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Ask ivorylounge Your Own Question
Category: Property Law
Satisfied Customers: 33372
Experience:  Barrister at Self Employed Barrister
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My neighbour has a hedge on his side of the boundary between

Customer Question

My neighbour has a hedge on his side of the boundary between our two properties (both detached). He has allowed it to grow to a trimmed height of at least 2.6 meters and has only cut it in the last 4 weeks at which point it had reached a height in excess of 3.0 meters this being the first time this year it has been cut. IT's height drastically reduces the amount of sunlight falling on my garden. IN addition he has allowed trees in his garden to grow without any pruning and which are now at a height that even when the sun in june is at it's highest they cast a shadow covering a considerable area over my garden and for a considerable time. In conversations with him in the past he has made it very clear that he has no intention of reducing heights of trees or hedge. what rights do i have?
Submitted: 2 years ago.
Category: Property Law
Expert:  ivorylounge replied 2 years ago.
Let me see if I can help you. Firstly if any branches overhang into your garden you are entitled in law to trim or lop off the branches. It is technically a trespass on to your land and you are allowed ion law to chop them down. With respect to hedges they should not be over 2 metres in height where there are two or more hedges. You can raise a complaint with the Local Authority on the basis that this can be classed as anti social behaviour. I hope that this helps. Please rate positively.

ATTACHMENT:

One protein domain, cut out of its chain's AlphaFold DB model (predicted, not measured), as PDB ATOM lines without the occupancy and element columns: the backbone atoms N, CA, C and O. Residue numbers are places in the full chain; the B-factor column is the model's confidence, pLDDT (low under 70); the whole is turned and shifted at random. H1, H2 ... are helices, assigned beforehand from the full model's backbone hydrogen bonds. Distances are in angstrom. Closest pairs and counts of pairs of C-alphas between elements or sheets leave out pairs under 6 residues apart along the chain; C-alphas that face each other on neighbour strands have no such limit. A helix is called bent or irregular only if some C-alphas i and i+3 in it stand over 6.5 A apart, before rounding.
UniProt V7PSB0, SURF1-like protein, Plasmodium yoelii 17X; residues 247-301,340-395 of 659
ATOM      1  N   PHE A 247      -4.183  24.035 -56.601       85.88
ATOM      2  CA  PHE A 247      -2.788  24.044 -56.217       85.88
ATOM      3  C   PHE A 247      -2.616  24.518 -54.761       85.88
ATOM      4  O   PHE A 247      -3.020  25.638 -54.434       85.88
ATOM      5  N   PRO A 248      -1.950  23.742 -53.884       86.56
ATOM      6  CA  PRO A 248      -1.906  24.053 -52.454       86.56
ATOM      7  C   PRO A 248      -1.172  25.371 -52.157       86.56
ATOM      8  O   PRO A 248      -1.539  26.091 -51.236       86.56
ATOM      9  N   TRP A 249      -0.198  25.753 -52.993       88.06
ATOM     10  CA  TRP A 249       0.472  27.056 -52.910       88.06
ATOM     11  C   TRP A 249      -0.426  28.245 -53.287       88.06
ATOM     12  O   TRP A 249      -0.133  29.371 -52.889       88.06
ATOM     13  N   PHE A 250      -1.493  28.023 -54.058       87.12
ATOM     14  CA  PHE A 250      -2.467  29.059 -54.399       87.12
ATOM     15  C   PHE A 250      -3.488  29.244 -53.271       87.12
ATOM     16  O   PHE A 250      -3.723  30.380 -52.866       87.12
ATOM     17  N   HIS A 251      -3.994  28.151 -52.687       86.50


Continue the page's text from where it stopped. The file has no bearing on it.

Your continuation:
Customer: replied 2 years ago.

Thank you for your response which is usefull.

Can you comment please on the other major issue i raised namely the ever increasing loss of sunlight as a result of the ever increasing growth of the trees which start within a meter of my neighbours side of his hedge and which are densely packed together.

I am already pruning back overhanging branches but cannot reach the top 60% of the trees due to their excessive height.

Expert:  ivorylounge replied 2 years ago.
Let me answer that question for you now. You may well be able to claim a loss of light under the Trees and High Hedges Act 2005 applies:where there are 2 or more trees or shrubs over 2 metres high above ground level and which act as a barrier to light; andwhere the reasonable enjoyment of part or all of a property, including a garden or part of a garden, is being adversely affected by a tree or high hedge that is situated on neighbouring land; andwhere the land which is being adversely affected is a domestic property.As such I would suggest that you formally write on this point to the neighbour and invite him within say 14 days to resolve the issue. If he does not then you can of course threaten legal action - but hopefully this can be avoided. Happy to discuss . Please rate positively.